In June, he won his fourth NBA championship while earning his first Finals MVP award after a sensational series.
Instantly, many gave him tremendous recognition, and plenty of people are now saying that he should be considered one of the 10 greatest players in NBA history.
When a great player or team wins multiple championships, each one is won a different way, as the circumstances, opponents and challenges faced are always different.
During a recent interview with Ashley Nicole Moss of Sports Illustrated, Curry was asked whether he’d rather keep the championship he just won or the two he won in 2017 and 2018 with Kevin Durant.
“No, I want this one,” Curry said without hesitation. “No, give me this one, all day everyday.”
It is understandable he would feel that way, as his most recent championship seemed to crystalize his reputation and legacy.
Curry Is Now A Made Man
For years, the Davidson College product has been considered the greatest outside shooter in basketball history, not just because of his accuracy, but also because of his ability to hit shots from insane distances with one or two men right in his face.
He led the Warriors to the 2015 championship, his first, but teammate Andre Iguodala was named the series MVP.
Iguodala didn’t start a single game that season until head coach Steve Kerr moved him into the starting lineup for Game 4 of the Finals, which was when things turned around for Golden State.
As a result, the national media couldn’t resist his narrative, and quite a few also voted for LeBron James, even though he played for the losing team and shot just 39.8 percent for the series.
Many feel Curry got robbed of the Finals MVP award that year.
Stephen Curry not getting a single Finals MVP vote in 2015 was criminal.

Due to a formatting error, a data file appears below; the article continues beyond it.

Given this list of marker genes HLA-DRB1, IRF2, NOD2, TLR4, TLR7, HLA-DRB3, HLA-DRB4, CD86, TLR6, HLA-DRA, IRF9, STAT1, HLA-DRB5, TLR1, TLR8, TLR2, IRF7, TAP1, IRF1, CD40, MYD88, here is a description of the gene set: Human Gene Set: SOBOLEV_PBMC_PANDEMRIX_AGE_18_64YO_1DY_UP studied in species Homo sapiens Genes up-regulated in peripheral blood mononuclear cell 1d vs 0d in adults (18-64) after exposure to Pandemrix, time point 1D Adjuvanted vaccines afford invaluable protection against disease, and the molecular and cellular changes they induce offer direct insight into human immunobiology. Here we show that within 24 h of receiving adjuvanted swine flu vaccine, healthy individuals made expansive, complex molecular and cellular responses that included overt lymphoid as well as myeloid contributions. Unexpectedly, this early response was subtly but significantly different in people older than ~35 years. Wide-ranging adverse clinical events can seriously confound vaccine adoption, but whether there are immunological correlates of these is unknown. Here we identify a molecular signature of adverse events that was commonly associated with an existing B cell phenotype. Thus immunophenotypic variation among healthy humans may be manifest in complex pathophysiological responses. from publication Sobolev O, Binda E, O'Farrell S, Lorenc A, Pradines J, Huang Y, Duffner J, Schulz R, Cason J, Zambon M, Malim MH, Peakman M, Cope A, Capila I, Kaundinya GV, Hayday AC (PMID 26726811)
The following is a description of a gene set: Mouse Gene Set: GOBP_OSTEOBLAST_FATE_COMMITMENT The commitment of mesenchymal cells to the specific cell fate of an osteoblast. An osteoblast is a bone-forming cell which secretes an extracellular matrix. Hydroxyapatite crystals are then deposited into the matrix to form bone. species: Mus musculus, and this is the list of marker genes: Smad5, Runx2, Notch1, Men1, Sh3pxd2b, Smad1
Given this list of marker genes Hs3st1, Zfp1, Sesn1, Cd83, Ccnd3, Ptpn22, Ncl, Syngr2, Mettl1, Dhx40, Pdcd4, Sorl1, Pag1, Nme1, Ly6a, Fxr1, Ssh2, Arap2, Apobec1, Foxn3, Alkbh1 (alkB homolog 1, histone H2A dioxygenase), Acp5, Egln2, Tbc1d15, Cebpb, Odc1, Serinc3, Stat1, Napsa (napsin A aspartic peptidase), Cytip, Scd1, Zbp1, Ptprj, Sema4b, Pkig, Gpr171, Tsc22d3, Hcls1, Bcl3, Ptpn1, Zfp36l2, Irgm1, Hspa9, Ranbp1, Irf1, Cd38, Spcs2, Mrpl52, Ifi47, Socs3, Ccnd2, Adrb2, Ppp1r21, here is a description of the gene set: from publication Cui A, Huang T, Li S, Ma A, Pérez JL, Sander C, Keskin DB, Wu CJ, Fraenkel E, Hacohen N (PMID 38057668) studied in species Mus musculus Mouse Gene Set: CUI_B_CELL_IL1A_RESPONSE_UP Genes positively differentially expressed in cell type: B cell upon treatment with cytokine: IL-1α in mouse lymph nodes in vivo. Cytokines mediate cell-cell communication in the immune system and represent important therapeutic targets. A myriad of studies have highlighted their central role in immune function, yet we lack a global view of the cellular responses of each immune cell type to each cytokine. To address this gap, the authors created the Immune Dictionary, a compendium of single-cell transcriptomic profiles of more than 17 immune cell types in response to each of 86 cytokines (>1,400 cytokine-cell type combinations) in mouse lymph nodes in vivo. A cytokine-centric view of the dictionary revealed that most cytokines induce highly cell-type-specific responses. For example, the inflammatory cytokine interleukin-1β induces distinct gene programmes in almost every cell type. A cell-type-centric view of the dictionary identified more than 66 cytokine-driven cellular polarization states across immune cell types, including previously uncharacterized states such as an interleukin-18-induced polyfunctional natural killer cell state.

Imagine the headlines: "Steph Curry defeats LeBron James, wins Finals MVP". pic.twitter.com/JUXxZcHlNS
— Antonin (@antonin_org) March 14, 2021
In 2017 and 2018, Curry played well during the Finals, but Durant got both Finals MVP awards.
Those rings hurt Durant’s legacy in the minds of many, as it was still Curry’s team, but oddly enough, it also seemed to hurt Curry’s reputation, as he didn’t get the due he deserved for quarterbacking his team to back-to-back titles, something only a handful of superstars have accomplished.
But now, Curry is getting his flowers.
It’s about time, as he averaged 31.2 points, 6.0 rebounds, and 5.0 assists per game while shooting 43.7 percent from 3-point range versus the Boston Celtics.
🏆 31.2 PPG | 6 RPG | 5 APG pic.twitter.com/baNC3x67Rj
— NBA (@NBA) June 17, 2022
The Warriors Had To Go Through Real Adversity To Earn This Ring
In 2019, when Durant tore his Achilles and left the Warriors, it was presumed that their dynasty was over.
Klay Thompson also tore his ACL in the 2019 NBA Finals, while Curry would suffer a severe left hand injury that cost him almost the entire 2019-20 season.
Then, just before the 2020-21 campaign, Thompson tore his Achilles, casting even more doubt on a Warriors comeback.
But the organization used this stretch as an opportunity to develop young talent and do some wheeling and dealing to replenish its supporting cast.
When one accomplishes something profound after going through so much pain and suffering, it feel that much better than when that accomplishment comes easily.